I've been to wineries in California that look like movie sets and others whose proprietors could be characters in a Danielle Steel novel, but until I visited Bien Nacido, I'd never been to a vineyard that put me in mind of the Broadway musical Brigadoon. Indeed, even though Bien Nacido is closer to Santa Barbara than to Scotland and its winemakers don't dance or sing (at least when journalists are around), it's every bit as magicaland unlikelyas the show by Lerner and Loewe.
I hadn't come to the Santa Maria Valley in search of enchantment. My mission was more prosaic than that: I wanted to see the American wine industry's biggest and possibly best-kept secret for myself. Ever since tasting my first Bien Nacido wineQupé Syrahabout 10 years ago, I'd been intrigued that the name Bien Nacido appeared on the labels of so many great wines made by so many talented winemakers. Indeed, the list of 40-odd producers turning out Bien Nacidodesignated Syrahs, Chardonnays and Pinot Noirs (either at winemaking facilities on the Bien Nacido property or at their own wineries) reads like an all-star lineup: Jim Clendenen, Adam Tolmach, Gary Farrell, Lane Tanner, Craig Jaffurs, Chris Whitcraft and Jed Steele, to name just a few.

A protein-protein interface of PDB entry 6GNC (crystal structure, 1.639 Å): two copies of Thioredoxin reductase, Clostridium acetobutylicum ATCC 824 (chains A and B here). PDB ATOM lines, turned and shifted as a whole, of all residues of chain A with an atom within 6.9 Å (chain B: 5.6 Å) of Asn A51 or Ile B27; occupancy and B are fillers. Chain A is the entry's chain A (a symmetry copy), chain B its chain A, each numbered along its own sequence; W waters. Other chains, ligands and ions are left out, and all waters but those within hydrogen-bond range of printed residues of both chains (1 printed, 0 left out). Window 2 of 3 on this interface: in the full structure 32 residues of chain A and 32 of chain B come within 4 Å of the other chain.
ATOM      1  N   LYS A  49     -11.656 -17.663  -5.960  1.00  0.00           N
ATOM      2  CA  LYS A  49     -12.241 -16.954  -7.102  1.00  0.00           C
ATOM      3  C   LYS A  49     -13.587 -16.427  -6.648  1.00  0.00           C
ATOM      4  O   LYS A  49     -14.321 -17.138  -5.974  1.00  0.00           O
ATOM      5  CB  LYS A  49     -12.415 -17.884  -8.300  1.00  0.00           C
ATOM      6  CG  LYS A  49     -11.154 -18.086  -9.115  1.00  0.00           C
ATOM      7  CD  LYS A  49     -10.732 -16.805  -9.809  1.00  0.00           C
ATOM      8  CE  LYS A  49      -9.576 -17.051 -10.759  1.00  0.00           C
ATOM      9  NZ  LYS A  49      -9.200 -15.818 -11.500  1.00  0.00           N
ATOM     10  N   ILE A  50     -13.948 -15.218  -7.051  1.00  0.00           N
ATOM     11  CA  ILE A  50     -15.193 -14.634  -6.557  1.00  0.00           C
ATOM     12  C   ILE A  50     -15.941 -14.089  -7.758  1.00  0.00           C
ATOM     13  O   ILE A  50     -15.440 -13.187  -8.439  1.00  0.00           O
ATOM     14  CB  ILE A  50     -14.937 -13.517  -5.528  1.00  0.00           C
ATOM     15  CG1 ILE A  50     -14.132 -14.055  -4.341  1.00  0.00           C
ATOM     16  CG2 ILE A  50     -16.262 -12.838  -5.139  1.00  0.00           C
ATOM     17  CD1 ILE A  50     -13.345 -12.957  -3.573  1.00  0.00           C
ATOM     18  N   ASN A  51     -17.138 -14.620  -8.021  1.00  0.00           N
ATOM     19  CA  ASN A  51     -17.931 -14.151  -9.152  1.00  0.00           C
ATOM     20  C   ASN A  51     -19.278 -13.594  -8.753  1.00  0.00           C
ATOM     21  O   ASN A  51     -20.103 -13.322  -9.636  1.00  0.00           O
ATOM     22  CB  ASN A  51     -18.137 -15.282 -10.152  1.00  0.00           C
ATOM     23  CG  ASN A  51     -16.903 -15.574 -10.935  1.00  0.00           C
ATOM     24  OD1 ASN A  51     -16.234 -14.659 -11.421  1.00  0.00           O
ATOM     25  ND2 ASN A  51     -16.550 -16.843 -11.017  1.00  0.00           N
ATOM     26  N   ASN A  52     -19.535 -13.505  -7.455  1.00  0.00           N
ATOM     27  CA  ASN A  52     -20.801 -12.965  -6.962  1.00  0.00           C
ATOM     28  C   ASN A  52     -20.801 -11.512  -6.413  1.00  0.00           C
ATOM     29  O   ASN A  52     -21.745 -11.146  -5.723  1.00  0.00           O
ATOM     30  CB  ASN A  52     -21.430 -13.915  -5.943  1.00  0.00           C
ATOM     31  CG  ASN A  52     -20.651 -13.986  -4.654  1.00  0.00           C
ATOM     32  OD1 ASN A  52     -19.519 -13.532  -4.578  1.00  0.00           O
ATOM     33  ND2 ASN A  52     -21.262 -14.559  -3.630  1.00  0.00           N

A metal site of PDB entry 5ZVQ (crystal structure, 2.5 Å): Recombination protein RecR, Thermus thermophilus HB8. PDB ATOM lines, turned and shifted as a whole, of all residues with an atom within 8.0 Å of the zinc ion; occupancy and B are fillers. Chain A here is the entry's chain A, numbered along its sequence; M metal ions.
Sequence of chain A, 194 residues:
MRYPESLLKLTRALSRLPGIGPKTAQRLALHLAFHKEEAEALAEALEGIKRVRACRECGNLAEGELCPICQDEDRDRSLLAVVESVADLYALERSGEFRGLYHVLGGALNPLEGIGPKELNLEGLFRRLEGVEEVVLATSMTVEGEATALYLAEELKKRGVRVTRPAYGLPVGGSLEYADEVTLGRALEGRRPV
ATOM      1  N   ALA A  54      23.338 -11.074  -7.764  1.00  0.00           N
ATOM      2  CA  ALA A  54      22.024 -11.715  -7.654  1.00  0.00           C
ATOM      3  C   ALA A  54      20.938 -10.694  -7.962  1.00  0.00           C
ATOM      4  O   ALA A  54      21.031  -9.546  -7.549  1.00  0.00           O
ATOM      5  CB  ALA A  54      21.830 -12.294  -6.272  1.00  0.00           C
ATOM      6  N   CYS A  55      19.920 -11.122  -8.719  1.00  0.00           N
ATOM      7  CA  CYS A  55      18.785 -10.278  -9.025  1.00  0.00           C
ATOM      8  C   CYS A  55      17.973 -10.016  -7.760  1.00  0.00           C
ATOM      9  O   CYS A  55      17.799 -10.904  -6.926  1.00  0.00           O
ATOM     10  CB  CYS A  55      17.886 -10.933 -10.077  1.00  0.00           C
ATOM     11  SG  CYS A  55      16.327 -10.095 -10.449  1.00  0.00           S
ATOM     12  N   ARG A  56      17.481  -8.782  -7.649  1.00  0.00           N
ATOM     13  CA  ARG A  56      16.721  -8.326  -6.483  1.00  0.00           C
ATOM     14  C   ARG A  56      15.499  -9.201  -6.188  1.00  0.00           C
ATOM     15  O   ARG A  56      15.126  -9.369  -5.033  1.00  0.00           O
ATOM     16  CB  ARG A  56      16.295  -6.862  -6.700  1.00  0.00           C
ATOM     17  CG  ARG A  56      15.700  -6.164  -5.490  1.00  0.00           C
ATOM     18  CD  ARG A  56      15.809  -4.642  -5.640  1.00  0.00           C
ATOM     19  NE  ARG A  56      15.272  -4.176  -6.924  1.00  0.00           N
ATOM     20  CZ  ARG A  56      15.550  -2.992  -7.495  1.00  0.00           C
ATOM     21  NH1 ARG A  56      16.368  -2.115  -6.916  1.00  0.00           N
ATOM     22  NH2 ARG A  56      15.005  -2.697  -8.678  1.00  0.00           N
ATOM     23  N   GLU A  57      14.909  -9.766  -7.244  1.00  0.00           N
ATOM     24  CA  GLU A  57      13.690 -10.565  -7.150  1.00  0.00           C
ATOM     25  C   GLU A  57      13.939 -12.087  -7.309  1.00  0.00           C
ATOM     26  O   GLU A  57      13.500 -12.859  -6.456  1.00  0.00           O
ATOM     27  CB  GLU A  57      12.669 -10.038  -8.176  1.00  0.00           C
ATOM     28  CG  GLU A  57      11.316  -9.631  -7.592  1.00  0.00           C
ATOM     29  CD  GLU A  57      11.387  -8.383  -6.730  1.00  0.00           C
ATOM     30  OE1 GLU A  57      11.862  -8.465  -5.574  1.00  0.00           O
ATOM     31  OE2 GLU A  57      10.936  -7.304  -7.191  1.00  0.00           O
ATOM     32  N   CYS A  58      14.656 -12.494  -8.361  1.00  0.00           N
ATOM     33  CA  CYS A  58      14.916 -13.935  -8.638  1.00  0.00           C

How was it that one vineyard could be the source for so many top wines, made from so many different varietals? Most famous vineyards are home to only one type of grape; even Burgundy's Le Montrachet produces only Chardonnay. And what of the winemakers themselves? Was it frustrating to share the same vineyard with so many others? I decided to find out.